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From |
Nick Cox <[email protected]> |

To |
[email protected] |

Subject |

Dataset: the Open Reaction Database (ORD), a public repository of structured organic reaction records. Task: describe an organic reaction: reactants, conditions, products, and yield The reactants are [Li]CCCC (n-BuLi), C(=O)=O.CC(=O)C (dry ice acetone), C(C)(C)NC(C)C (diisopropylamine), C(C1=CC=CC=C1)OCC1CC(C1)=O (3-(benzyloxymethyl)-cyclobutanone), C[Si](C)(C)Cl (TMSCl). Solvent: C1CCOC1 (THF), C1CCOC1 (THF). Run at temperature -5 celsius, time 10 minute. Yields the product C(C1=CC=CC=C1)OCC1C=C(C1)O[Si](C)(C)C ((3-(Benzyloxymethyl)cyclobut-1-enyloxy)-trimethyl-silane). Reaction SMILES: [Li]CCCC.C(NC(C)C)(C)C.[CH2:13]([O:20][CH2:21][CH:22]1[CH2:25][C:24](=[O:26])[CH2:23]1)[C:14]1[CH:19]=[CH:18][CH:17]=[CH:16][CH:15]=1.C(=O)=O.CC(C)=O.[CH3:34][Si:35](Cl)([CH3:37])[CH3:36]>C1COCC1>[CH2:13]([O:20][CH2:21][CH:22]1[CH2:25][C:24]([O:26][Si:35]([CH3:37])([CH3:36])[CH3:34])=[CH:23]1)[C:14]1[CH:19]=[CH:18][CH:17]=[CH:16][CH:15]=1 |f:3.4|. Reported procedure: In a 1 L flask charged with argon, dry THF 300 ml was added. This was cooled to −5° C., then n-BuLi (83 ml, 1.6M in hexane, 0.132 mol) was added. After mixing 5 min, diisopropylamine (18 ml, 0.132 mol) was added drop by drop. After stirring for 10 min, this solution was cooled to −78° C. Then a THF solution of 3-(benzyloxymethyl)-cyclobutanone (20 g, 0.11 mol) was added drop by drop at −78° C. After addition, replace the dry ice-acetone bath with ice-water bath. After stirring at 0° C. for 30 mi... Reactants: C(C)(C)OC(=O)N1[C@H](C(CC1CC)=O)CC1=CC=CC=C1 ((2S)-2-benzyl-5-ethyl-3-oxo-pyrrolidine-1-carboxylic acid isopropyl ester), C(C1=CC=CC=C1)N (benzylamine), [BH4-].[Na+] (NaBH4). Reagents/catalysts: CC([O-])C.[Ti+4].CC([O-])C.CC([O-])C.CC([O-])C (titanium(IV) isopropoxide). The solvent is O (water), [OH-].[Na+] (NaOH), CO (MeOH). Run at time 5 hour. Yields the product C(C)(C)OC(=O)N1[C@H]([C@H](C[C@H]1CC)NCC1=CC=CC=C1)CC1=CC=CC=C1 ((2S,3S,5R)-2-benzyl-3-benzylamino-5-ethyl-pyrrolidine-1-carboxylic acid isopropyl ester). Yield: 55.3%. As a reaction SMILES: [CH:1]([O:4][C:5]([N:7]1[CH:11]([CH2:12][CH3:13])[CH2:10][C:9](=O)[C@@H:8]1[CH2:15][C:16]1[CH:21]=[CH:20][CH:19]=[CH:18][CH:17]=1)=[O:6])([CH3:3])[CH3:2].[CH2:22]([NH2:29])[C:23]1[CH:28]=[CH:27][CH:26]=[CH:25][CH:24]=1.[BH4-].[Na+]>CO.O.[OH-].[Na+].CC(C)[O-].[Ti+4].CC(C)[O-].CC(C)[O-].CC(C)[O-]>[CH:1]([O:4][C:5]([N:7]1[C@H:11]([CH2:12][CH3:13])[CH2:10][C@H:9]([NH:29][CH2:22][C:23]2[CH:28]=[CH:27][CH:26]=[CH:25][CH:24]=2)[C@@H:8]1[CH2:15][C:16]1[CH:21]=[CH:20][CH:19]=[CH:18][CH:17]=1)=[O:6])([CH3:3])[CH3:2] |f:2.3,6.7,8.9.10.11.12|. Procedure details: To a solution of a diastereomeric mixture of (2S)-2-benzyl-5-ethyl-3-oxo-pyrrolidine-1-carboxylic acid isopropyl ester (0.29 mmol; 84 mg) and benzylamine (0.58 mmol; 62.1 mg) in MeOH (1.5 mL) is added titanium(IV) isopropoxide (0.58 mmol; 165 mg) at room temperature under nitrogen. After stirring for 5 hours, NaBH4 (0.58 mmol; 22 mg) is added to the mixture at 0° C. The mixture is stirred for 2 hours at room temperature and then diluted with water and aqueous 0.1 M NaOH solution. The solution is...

Re: st: how to force cutpoint in xtile |

Date |
Tue, 26 Jun 2012 10:51:10 +0100 |